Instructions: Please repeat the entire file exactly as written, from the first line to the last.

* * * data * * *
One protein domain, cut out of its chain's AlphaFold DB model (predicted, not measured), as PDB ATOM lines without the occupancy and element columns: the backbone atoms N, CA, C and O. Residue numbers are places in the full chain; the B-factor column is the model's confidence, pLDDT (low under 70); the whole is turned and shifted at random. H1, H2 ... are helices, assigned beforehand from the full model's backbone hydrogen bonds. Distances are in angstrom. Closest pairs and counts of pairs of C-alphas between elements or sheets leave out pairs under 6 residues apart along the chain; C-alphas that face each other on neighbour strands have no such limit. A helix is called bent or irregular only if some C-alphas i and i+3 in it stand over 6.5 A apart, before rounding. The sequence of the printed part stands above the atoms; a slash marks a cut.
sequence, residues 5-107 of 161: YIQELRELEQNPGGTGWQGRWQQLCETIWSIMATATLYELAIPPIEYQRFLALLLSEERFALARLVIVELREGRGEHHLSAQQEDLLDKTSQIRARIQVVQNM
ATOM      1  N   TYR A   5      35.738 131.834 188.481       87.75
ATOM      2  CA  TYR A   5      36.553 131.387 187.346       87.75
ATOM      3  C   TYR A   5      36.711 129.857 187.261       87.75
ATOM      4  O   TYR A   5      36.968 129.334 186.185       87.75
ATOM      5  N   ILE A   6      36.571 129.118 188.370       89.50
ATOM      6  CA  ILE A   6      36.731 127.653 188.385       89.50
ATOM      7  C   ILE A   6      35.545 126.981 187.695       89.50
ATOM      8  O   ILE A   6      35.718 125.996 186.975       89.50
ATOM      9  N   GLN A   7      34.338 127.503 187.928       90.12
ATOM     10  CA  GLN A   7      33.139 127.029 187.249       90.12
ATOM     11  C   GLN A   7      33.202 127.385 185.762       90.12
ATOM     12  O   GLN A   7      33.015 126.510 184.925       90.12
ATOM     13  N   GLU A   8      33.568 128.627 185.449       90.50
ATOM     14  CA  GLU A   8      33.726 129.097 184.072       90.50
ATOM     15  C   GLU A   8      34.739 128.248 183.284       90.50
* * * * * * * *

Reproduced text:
One protein domain, cut out of its chain's AlphaFold DB model (predicted, not measured), as PDB ATOM lines without the occupancy and element columns: the backbone atoms N, CA, C and O. Residue numbers are places in the full chain; the B-factor column is the model's confidence, pLDDT (low under 70); the whole is turned and shifted at random. H1, H2 ... are helices, assigned beforehand from the full model's backbone hydrogen bonds. Distances are in angstrom. Closest pairs and counts of pairs of C-alphas between elements or sheets leave out pairs under 6 residues apart along the chain; C-alphas that face each other on neighbour strands have no such limit. A helix is called bent or irregular only if some C-alphas i and i+3 in it stand over 6.5 A apart, before rounding. The sequence of the printed part stands above the atoms; a slash marks a cut.
sequence, residues 5-107 of 161: YIQELRELEQNPGGTGWQGRWQQLCETIWSIMATATLYELAIPPIEYQRFLALLLSEERFALARLVIVELREGRGEHHLSAQQEDLLDKTSQIRARIQVVQNM
ATOM      1  N   TYR A   5      35.738 131.834 188.481       87.75
ATOM      2  CA  TYR A   5      36.553 131.387 187.346       87.75
ATOM      3  C   TYR A   5      36.711 129.857 187.261       87.75
ATOM      4  O   TYR A   5      36.968 129.334 186.185       87.75
ATOM      5  N   ILE A   6      36.571 129.118 188.370       89.50
ATOM      6  CA  ILE A   6      36.731 127.653 188.385       89.50
ATOM      7  C   ILE A   6      35.545 126.981 187.695       89.50
ATOM      8  O   ILE A   6      35.718 125.996 186.975       89.50
ATOM      9  N   GLN A   7      34.338 127.503 187.928       90.12
ATOM     10  CA  GLN A   7      33.139 127.029 187.249       90.12
ATOM     11  C   GLN A   7      33.202 127.385 185.762       90.12
ATOM     12  O   GLN A   7      33.015 126.510 184.925       90.12
ATOM     13  N   GLU A   8      33.568 128.627 185.449       90.50
ATOM     14  CA  GLU A   8      33.726 129.097 184.072       90.50
ATOM     15  C   GLU A   8      34.739 128.248 183.284       90.50